Lactation Consultants & Breastfeeding Support

Both new and seasoned mothers know that breastfeeding, while natural, can be anything but easy. It can be difficult to discover how to breastfeed, what position to do it in, how to stimulate breast milk, how to get the baby to latch, and what to do when complications arise. These are elements of nursing that many mothers end up trying to figure out on their own, making the experience frustrating, lonely, and exhausting in a time when they are sleep deprived and may be experiencing a sense of “new mother” isolation as it is. In these cases lactation consultants can be a valuable help.

Breastfeeding requires patience and support – it takes a village – which is what inspired maternal healthcare expert Jada Shapiro to found Boober, an on-demand lactation consultant, doula, and postpartum support technician service. We sat down with Jada to learn more.

This article is 1 of a 3 part series discussing breastfeeding & lactation support, postpartum doula care, and mental health. Skip to the bottom to watch the full interview.

Why a Lactation Consultant? 

“In the U.S. health care system, we drop moms right after they give birth, right when you need the most care. We get no clinical care for almost 6 weeks in this country,” says Shapiro. “It’s not mandated, although it’s recommended that you have your postpartum visit at about 3 weeks after you give birth. Still, most people don’t go for 3 to 6 weeks, and that gap in time is huge. [Women] need so much care at that time. [This is why] I created Boober, to help new parents who are struggling with lactation, postpartum depression and anxiety, or [are thinking], what do I do with this baby? I’ve never taken care of a baby before.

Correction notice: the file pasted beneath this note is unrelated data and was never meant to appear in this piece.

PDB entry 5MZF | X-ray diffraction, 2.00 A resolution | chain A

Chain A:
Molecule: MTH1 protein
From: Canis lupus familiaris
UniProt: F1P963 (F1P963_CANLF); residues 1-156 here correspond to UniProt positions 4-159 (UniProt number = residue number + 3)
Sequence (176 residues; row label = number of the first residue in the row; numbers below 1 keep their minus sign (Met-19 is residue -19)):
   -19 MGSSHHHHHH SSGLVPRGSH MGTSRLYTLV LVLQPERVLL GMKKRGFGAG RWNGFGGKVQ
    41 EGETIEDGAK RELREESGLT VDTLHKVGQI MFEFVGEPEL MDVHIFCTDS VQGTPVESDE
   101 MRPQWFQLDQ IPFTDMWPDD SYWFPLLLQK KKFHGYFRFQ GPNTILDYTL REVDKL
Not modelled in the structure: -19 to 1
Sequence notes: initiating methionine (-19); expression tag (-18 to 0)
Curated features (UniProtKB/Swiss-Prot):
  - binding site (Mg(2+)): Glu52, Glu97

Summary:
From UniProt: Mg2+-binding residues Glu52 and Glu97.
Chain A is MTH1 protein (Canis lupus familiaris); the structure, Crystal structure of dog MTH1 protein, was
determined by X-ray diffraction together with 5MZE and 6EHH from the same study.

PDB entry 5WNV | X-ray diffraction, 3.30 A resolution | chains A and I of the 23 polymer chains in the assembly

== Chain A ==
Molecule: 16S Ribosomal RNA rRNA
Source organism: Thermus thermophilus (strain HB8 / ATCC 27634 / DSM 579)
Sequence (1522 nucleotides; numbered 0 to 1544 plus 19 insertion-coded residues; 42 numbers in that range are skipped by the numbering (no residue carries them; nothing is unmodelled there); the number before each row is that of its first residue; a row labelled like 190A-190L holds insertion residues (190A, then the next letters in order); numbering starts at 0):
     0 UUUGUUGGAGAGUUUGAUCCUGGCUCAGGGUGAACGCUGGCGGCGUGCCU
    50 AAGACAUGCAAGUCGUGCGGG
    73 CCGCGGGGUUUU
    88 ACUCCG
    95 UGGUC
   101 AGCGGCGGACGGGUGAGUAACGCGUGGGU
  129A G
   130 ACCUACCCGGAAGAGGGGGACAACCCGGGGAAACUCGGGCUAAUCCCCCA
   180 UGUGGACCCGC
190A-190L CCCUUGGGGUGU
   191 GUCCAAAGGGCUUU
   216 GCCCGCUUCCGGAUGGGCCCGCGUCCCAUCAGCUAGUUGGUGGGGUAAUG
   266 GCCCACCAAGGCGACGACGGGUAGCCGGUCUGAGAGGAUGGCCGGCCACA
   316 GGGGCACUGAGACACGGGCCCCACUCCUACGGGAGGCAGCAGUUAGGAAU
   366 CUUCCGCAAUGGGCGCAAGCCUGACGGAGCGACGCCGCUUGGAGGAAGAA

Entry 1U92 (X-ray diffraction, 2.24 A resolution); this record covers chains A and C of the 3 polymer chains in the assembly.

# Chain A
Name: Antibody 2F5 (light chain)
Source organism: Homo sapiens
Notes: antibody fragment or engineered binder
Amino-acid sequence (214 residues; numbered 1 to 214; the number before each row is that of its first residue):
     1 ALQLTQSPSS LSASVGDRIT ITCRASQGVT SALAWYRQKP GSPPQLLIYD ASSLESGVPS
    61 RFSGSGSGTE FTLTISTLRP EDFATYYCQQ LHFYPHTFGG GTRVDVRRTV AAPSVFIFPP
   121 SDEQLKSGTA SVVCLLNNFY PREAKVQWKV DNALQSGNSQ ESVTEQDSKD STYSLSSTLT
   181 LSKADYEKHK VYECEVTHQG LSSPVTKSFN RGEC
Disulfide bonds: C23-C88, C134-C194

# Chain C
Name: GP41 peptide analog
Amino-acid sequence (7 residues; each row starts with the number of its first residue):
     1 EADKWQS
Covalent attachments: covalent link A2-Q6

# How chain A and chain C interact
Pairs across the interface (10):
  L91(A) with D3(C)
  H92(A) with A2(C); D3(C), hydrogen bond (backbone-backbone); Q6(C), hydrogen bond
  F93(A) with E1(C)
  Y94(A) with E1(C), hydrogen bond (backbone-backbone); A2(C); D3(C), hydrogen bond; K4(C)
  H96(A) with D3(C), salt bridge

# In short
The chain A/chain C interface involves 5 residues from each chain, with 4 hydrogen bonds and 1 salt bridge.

Services like Boober “fill a gap in our healthcare system, where people could text or fill out a form and get connected to in-person care quickly. Studies show that in-person care is critical to help people thrive, and […] feel supported as they transition into this new role of mother, father, or parent.”

When Would Someone Reach Out for Breastfeeding Support?

“Somebody would reach out because they have painful feedings, their breasts hurt, their nipples hurt, are cracked, or bleeding – which by the way, is common but not normal. Breastfeeding is not supposed to hurt, contrary to common belief. You’ll hear all these stories about how much it hurts, and it certainly does for a lot of people; still, it’s not supposed to. If lactation hurts, [you should] reach out as quickly as possible to connect with one of our lactation consultants who are professional, can assess the situation, help fix the latch, and work on breast milk supply.”

The main reasons people reach out for lactation consultants:

  • Painful Breastfeeding
  • Cracked or bleeding nipples
  • Low weight gain – baby not thriving or gaining weight quickly enough
  • Feeling like they just can’t figure it out, something’s not right, and they’re very uncomfortable while doing it
  • [They are not producing] enough milk

Learning About Lactation While Pregnant

Shapiro also recommends learning all you can about lactation during pregnancy. “One of the big struggles for people [when] breastfeeding is that they really don’t understand the fundamentals. For instance, in the first few days, you make a very teeny tiny bit of milk, which is called colostrum. It’s this amazing rich [milk] called liquid gold, full of antibodies. It’s so thick and yellow it doesn’t look like flowing milk, [so] if people aren’t educated about that, they will think they don’t have enough milk. If they think they don’t have enough milk, they will start to supplement their baby earlier than they might have needed to if they had just kept that baby feeding. [They would see], oh, I have the perfect amount of milk, it’s called colostrum, and it’s barely there.

[Another example is that your baby will only] take one to two tablespoons [of milk] in a 24 hour period. Your new baby will consume [small] amounts, and part of why they’re trying to come to the breast so frequently is because they have a teeny tiny stomach the size of a marble, and they need to keep replenishing it. Also, every time they stimulate your breast, they’re sending the hormone message up to your brain, which does make more milk. The first couple of days of lactation are all about the milk building phase.